India has made its first arrest of an alleged dark web narcotics vendor.
Recent Amity University graduate Dipu Singh was taken into custody in Alambagh, Lucknow, on February 9 by India’s Narcotics Control Bureau (NCB). The 21-year-old is accused of selling psychotropic drugs disguised as erectile dysfunction remedies on dark web marketplaces in exchange for cryptocurrency.
Singh, whom the NCB described as “a major player on the dark net,” allegedly sold illegal drugs to clients in several European countries, including Romania and Spain, and to customers in the UK and the US.
The illegal pills were mostly sold through dark web sites Majestic Garden and Empire Market, then shipped via global post offices and international courier services. The NCB suspects Singh also made sales via WhatsApp.
“Singh had mastered the technique to disguise the identity while making a shipment. It was learnt that the said parcel was devoid of KYC details,” said deputy director general of operations at the NCB, Rajesh Nandan Srivastava.
In three seizures, NCB’s Mumbai Zonal Unit recovered 33,000 Tramadol and Zolpidem tablets, which they claim can be linked to Singh’s alleged drug dealing operation. Another 22,000 tablets were seized by the Delhi team.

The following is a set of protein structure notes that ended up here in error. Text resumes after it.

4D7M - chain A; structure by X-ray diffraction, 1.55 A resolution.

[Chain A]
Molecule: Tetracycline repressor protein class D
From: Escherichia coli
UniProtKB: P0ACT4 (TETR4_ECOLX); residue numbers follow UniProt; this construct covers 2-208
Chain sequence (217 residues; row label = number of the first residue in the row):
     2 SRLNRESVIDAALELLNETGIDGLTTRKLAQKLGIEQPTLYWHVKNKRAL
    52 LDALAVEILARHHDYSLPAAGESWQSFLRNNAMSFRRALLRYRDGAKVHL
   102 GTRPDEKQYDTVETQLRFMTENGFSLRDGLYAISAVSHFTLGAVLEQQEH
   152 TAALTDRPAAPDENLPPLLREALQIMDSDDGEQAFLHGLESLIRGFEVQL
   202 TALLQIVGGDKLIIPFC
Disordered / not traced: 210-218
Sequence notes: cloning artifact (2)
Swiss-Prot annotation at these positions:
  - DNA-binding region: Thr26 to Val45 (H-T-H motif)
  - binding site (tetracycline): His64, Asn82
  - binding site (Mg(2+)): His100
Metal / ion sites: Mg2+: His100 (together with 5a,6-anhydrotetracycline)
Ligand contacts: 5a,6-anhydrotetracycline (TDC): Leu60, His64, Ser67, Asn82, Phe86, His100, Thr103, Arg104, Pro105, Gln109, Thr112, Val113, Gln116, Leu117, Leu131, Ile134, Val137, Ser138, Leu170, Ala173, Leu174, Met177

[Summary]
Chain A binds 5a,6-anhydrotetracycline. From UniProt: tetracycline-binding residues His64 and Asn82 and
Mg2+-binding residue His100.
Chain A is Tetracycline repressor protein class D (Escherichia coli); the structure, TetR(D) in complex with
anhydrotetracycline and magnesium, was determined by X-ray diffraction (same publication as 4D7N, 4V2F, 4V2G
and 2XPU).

A total of 55,000 psychotropic tablets, which include tramadol, zolpidem, and alprazolam, were seized as part of a two-month-long operation into Singh’s alleged activities.
Singh gained a bachelor’s degree in Hotel Management last year. To help fund his studies, Singh accepted a part-time job at a legitimate internet pharmacy in 2018. There he earned a commission from the sale of fitness supplements and erectile dysfunction medicines, but the NCB alleges that the then student was lured over to the dark side by the promise of more money.
An NCB spokesperson said Singh “further learnt that the major profit is in the sale of controlled psychotropic medicines.”
Singh allegedly worked with an associate, who took orders for the drugs and shared details of where to deliver each package. After using couriers to collect the drugs from various cities in India, Singh is accused of sending them out to his customers packaged as erectile dysfunction medicine.
If convicted, Singh is likely to face a stiff sentence.